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Philomathia Social Science Foundation

ReWorking Work: Labour and Livelihoods in the Global South.

Philomathia Social Sciences Research Symposium

Murray Edwards College, University of Cambridge, Cambridge, UK;

29 June – 1st July 2022

Non-presenting participants: register here (free)

Symposium program

The contemporary trends in global labour demonstrate that today’s world of work is fraught with fragility and vulnerability. The gradually shrinking proportion of waged employees remains concentrated in the so-called Global North while workers in the Global South suffer from precarious employment, informal employment and underemployment. The recent Covid-19 pandemic made these differences even more pronounced: the nature of global capital accumulation and labour absorption regimes, combined with the highly sectoral nature of socio-economic impacts of the recession, meant that some workers have shouldered the bulk of the burden more than others.

As policy makers around the globe deliberate the socio economic-recovery plans, we take the crisis as an opportunity to pause and reflect: what processes have been driving these long-standing inequalities? How have they been experienced by the workers? How have they manifested at individual, institutional and global levels? Can the crisis become an opportunity for systemic transformation?

The symposium comprises a research discussion forum (paper presentations) and a policy-and-practice oriented roundtable discussions. We invite:

  • Paper presentations:

We look at ‘Environment’, ‘Technology‘, ‘Gender‘ and ‘Education‘ as strategic areas of both concern and opportunity. We seek contributions that describe, analyse and question the ways in which work and labour have been conceptualised to date. The objective is to re-evaluate the current theorizations and approaches and to design new analytical frameworks that can support, fuel and advance the global transformation of work. We invite both conceptual and empirical papers that consider a critical perspective within these following broad thematic areas, focusing specifically on people, processes and spaces in the Global South.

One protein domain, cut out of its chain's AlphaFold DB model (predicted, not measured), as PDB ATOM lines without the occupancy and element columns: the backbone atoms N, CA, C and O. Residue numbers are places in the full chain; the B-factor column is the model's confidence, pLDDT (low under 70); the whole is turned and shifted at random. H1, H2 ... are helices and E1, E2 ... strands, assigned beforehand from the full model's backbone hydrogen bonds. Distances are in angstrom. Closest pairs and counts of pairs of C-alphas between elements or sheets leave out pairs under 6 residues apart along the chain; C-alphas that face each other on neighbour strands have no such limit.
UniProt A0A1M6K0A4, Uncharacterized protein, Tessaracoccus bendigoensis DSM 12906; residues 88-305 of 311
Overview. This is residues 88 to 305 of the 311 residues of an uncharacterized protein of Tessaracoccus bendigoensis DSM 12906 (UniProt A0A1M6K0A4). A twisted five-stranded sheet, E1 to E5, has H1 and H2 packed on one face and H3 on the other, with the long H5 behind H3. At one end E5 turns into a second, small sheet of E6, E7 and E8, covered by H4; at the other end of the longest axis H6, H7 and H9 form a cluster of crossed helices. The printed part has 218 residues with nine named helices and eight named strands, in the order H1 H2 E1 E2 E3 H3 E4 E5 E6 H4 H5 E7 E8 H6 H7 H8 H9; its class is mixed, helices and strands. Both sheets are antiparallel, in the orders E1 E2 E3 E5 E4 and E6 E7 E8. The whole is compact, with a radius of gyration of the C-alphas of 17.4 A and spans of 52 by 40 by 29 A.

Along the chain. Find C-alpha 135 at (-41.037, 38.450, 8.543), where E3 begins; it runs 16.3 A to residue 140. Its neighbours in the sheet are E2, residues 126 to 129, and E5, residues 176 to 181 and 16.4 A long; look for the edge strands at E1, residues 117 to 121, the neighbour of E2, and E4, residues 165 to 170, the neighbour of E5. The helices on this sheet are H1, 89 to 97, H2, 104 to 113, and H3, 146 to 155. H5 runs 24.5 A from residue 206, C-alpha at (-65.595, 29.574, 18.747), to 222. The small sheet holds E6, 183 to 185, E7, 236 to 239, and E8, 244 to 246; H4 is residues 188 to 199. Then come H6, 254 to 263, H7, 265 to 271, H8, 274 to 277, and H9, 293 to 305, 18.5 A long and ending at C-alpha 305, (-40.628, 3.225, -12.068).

The presentations must not exceed 15 minutes. Full papers are encouraged but not required.

  • Roundtable discussions:

While the research papers consider the past and the present, the roundtable discussion sessions turn to what might be possible. The sessions will focus on what might be done to help solve some of the challenges discussed elsewhere in the symposium. In particular, policy, business, research, and developmental interventions will be considered. The session also welcomes active discussions of how to make the policy design, development, monitoring and evaluation more participatory/inclusive.

The roundtable discussions will comprise a brief introduction by the convenor, and a series of 2 min pitches (no slides) by the participants, followed by discussion.

Work and technology

Fuelled by technological advances, labour processes, organisational forms and standards are changing rapidly, generating both new opportunities and challenges for workers. These include transformations of traditional labour relationships and dissolution of geographical work boundaries and cause manifold shifts of how societies organise work, in legal, economic, social and cultural dimensions. Contributions are encouraged to engage with the role of Information and Communication Technology (ICT) in creating, sustaining and transforming work. ICT-based innovations have the potential to create new work opportunities that offer an alternative to traditional employment but these are overshadowed by persistent challenges of the digital economy. While ICTs can improve productivity, reduce inefficiencies and address unemployment blackspots, they also trigger technological unemployment and further commodification of labour, while threatening autonomy and privacy.

Papers are invited to address the following broad questions: What has the current crisis revealed about the role of technology in shaping working lives? What types of technologies are likely to play a role? What are the perils and prospects envisioned? Can technology attenuate the harsh effects that the crisis is likely to have on workers’ lives? How can we ensure that the emergent forms of technology-enabled work contribute to workers welfare and wellbeing?

Work in a changing environment